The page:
Listen: Let The Good Times Roll / Slade SladeGoodTimesRoll.mp3

Covered by many: The Righteous Brothers, Barbra Streisand, The Searchers, Joe Strummer, Harry Nilsson, The Rolling Stones, Roy Orbison, Conway Twitty, Freddy Fender, Buckwheat Zydeco, The Animals, Fishbone and George Clinton, my favorite version clocks in via a working class glam rendition by the almighty Slade.

I sure hope Shirley Mae Goodman and Leonard Lee, who also wrote their biggest hit, got the publishing.

Gary Walker & The Rain

Sunday, May 16th, 2010

GaryWalkerSpooky, Gary Walker & The Rain, Polydor, United Artisits, Scott Walker, Allan Clarke, Philips, Charlie Crane, The Cryin' Shames

Listen: Spooky / Gary Walker & The Rain GaryWalkerSpooky.mp3

Is it possible to record a bad version of ‘Spooky’ – especially when Scott Walker is producing, or even just in the studio sharing oxygen with you? Before The Walker Brothers crumbled at the seams and eventually broke up, drummer Gary Walker was making solo singles – the first two, ‘You Don’t Love Me’ and ‘Twinkie Lee’, both becoming UK hits and as importantly, both produced by Scott Walker.

Shortly after that official breakup, Gary Walker & The Rain began what was to be a very desirable and highly collectable band. Members included Joey Molland, who prior was a member of Immediate Records recording artists The Masterminds, and after the breakup of The Rain, Badfinger.

I saw Badfinger in those days, they supported The Moody Blues. Despite their Beatles connection and Beatles sounding singles, I went along anyways – after all, it was two UK bands in my dull hometown of Syracuse. I recall speaking to the band after their set, for some reason they were all wandering around the audience looking depressed. Maybe it was bad acid.

Had no idea then he’d been a member of both The Masterminds and Gary Walker’s band. Lucky for him or the poor guy would’ve ended up running for cover.

GaryWalkerPneumonia, Gary Walker & The Rain, Philips, Charlie Crane, The Cryin' Shames

Listen: Come In, You’ll Get Pneumonia / Gary Walker & The Rain GaryWalkerPneumonia.mp3

An even more interesting member of the lineup was Charlie Crane – a very unsung musical hero of mine. Lead singer with The Cryin’ Shames (UK not US band), it is indeed his voice on their Joe Meek produced anthem ‘Please Stay’, posted elsewhere on this blog. Search it out just to see how incredible this guy’s voice was and additionally, what a terrific compliment it made to that particular tune.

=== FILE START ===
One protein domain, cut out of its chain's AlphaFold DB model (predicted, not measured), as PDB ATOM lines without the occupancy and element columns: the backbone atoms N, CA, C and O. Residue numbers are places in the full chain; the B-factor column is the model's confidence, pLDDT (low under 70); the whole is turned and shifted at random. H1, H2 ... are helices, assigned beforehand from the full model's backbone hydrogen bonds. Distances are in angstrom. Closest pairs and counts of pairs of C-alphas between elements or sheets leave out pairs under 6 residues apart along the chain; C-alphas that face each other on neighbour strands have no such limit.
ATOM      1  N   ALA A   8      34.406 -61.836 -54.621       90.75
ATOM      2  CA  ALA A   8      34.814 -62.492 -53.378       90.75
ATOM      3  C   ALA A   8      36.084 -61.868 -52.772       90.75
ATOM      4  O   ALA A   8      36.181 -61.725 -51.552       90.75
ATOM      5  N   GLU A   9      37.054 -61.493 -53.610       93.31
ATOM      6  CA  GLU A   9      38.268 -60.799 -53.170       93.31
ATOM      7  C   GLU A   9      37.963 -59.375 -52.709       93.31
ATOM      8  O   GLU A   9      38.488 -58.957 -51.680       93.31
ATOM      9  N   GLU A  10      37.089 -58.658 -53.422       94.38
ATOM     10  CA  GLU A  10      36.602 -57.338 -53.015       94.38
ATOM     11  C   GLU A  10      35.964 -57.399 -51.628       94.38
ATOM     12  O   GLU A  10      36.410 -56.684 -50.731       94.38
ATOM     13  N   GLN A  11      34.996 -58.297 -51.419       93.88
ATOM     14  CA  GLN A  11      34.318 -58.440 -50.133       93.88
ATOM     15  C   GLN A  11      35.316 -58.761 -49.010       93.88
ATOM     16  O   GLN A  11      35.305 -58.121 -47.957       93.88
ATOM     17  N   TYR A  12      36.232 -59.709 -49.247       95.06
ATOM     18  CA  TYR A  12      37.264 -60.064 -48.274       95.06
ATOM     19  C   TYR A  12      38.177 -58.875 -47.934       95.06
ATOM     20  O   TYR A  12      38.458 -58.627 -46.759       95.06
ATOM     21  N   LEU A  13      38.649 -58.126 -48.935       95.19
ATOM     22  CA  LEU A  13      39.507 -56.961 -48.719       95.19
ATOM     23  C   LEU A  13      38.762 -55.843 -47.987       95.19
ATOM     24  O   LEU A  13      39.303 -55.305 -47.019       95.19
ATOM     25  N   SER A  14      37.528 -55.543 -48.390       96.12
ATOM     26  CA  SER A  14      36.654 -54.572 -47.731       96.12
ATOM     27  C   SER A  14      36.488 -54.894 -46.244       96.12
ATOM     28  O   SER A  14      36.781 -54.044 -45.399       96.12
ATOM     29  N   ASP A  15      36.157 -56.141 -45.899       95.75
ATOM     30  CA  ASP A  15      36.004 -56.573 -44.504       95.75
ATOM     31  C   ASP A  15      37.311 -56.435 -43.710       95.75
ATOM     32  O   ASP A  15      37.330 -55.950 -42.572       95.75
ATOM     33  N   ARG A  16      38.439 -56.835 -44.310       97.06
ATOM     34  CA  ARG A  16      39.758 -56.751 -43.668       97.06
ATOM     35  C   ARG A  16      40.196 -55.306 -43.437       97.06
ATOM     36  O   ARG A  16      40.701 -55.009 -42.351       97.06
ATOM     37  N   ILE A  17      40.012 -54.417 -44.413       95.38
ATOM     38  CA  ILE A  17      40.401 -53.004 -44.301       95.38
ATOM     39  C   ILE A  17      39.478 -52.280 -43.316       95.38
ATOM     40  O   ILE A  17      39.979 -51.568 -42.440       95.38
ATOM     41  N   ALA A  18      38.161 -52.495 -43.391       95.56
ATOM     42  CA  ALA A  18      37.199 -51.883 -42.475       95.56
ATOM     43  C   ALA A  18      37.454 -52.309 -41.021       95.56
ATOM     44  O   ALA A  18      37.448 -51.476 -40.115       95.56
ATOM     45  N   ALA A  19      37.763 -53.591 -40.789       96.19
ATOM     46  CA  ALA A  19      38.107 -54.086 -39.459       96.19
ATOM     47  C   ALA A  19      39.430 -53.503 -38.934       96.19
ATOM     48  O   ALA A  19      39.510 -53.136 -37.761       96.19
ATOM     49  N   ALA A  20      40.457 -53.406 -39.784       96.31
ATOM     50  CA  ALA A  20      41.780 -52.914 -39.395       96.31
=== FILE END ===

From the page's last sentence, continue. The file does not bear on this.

Most likely by accident, seems every single Gary Walker & The Rain released had a connection to another worthy band or artist. In this case, they were neck in neck with The Easybeats’ version of the song, released a bit earlier on United Artists and selling a few more copies, but just a few. Great song, deserved better result regardless of the version.

GaryWalkerFrancis, Gary Walker & The Rain, Philips, Charlie Crane, The Cryin' Shames

Listen: Francis / Gary Walker & The Rain GaryWalkerFrancis.mp3

This B side to ‘Come In, You’ll Get Pneumonia’ was always a favorite and of great interest amongst collectors. Seems the garage fuzz fanatics find it a must. I don’t see the musical connection but do love the track.

GaryWalkerHello, Gary Walker & The Rain, Polydor, United Artisits, Scott Walker, Allan Clarke, Philips, Charlie Crane, The Cryin' Shames

Listen: Hello, How Are You / Gary Walker GaryWalkerHello.mp3

From ’69 to ’75 we jump with Gary (who in the intern was a motorbike messenger delivery fellow – so the unofficial story goes). Having left his Japan-only success, The Rain, behind him now for six years, out of nowhere pops, oddly enough, another Easybeats cover, ‘Hello, How Are You’. Nice idea – I wonder in hope, can we expect ‘Friday On My Mind’ any day? Why not and what a treat that’d be.

In keeping with the aforementioned famous friends attachment, this version was produced by Allan Clarke from The Hollies. Not sure who’s playing on it. Any ideas are welcome.

Fred & The New J.B.’s

Friday, December 18th, 2009

FredJBsBreakin1, Fred Wesley & The New J.B.'s, Fred Wesley, The J.B.'s, James Brown, People, Polydor

Listen: Breakin’ Bread / Fred & The New J.B.’s FredWEsleyBreakinBread.mp3